When we first became HubSpot Partners last year, I knew zip about SEO. I knew it was a buzzword thrown around in my college marketing courses, but I wasn’t even sure what it stood for, to be quite honest.
Flash forward and not only do I know what it stands for (search engine optimization, people!!), I know why it’s important, how to improve it, and, most importantly, that it’s never as perfect as you want it to be.
HubSpot recently changed their SEO and content strategy to match the ever-changing Google algorithm and I’ve had a hard time breaking up with keywords, adapting to clusters, and accepting the fact that my SEO still isn’t perfect, but it’s a lot better than it used to be.
Since HubSpot changed its content strategy, here are five things I learned about SEO.
1. It’s not as cut and dry as it used to be.
Like I said, my first SEO experience came through HubSpot when I wrote my first blog and discovered the “optimize” button.
I had no idea this buzzword that seemed way out of my realm of understanding could be so simple. Keyword in the title? Check. Keyword in the metadescription? Check. Keyword in the content body? Check. Boom, you’ve got a blog on the first page of Google results.
It’s not that simple anymore. Slapping a keyword into various parts of a blog, constantly repeating keywords, and double-checking your image alt text won’t get onto that coveted first page anymore! Why? Because…
2. Google is smarter than you think.
You thought you could outsmart Google by putting the term “SEO for cats” into your content body ten separate times? Think again.
Google doesn’t just scour the web looking for the page with the most iterations of your keyword. It takes into account things like domain authority and relevance. If you’re a pizza-rating blog that puts out one post on SEO for cats, you’ve got way less of a chance of a front-page ranking based on your site’s plethora of pizza content and lack of cat content.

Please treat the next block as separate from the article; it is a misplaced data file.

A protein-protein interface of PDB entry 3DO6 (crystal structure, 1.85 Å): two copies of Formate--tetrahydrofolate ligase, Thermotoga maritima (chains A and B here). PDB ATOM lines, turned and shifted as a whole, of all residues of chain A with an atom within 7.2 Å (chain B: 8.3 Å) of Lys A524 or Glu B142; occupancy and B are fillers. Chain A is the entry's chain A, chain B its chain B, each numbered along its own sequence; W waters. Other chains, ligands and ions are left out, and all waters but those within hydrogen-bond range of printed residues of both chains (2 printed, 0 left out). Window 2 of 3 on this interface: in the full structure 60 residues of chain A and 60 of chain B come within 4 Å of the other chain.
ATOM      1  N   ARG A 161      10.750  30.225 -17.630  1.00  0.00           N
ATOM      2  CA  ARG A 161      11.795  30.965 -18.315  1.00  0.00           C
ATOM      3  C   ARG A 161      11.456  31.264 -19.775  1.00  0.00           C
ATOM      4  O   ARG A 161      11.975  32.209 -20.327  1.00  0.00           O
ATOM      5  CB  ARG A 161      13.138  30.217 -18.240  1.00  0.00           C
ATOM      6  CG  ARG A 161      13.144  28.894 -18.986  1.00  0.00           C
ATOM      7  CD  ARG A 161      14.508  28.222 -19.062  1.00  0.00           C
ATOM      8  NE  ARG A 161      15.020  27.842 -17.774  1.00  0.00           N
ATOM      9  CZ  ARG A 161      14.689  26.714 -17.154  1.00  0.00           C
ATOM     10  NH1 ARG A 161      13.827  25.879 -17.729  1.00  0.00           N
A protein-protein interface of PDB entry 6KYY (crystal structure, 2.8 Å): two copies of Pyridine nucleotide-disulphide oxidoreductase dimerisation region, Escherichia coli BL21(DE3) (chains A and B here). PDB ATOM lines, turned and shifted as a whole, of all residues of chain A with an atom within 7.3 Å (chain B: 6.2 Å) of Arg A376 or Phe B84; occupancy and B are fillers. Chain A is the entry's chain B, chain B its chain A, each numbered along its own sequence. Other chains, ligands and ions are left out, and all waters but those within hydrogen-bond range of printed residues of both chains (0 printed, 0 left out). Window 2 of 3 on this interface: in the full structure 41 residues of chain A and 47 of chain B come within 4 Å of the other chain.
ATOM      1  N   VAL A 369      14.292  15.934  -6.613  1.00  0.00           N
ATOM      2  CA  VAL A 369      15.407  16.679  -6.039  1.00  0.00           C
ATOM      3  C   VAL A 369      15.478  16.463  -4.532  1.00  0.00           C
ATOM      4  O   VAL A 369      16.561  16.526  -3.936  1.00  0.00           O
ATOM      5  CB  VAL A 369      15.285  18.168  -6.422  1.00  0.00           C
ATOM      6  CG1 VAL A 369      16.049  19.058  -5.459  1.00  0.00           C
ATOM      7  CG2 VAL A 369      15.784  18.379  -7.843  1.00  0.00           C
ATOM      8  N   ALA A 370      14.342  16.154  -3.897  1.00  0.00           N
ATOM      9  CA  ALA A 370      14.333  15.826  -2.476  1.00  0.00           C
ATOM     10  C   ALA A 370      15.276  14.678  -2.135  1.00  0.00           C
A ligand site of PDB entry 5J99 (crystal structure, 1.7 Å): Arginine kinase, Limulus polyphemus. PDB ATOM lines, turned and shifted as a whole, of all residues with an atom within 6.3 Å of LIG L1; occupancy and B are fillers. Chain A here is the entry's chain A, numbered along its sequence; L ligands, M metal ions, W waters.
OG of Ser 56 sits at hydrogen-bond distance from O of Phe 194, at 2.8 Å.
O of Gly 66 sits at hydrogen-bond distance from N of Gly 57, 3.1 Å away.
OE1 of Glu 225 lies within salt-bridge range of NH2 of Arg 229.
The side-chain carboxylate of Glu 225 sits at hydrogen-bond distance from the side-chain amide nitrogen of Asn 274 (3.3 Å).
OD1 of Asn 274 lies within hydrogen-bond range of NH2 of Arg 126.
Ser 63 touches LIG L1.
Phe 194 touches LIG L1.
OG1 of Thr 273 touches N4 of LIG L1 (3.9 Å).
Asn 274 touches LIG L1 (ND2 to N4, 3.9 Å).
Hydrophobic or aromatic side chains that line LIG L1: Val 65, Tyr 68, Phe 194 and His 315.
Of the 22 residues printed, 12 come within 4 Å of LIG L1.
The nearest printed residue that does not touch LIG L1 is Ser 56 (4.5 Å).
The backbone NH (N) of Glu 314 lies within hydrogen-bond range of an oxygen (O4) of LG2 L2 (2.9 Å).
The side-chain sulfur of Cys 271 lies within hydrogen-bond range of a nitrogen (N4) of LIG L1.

3. You CAN compete!
But don’t worry! You can still compete! If anything, HubSpot’s cluster strategy makes it easier for you to compete with the big guys, provided you still have that sweet, sweet domain authority.
Cluster strategy is a great way to compete with bigger websites by combining your content to support one short-tail keyword. Rather than just cornering the long-tail market, you can rank for a much higher-searched short-tail term.
4. It takes a (content) village to raise a ranking.
While the idea of cornering a short-tail keyword is enticing, it’s not an overnight process. I’ve been used to cranking out a piece of content, optimizing it for a long-tail keyword, and sending it on its merry way.
Now, I’m doing extra keyword research to find the best long-tail terms to complement and support my short-tail keyword, writing optimized blogs for each one, and constructing lengthy (and awesome) pillar pages. Is it a lot of work? You bet. Is it worth to rank #1 on Google for “millennial snack marketing?” You bet.
5. There still aren’t any shortcuts.
When I first learned about SEO through HubSpot, I thought of the optimize tool as a kind of shortcut. I write a blog about whatever I want, I slip a few keywords into some key places, and suddenly I’m ranking #1.
As you probably know, that’s usually not how it works, unless you get really lucky. And now there’s even less of a shortcut to the first page of results. It takes a little elbow grease.
SEO is always changing, especially as Google gets smarter, but using new strategies you can keep up with it. Take your time, do your keyword research, and write a killer pillar page and you, too, can take your SEO to 2018’s standards.
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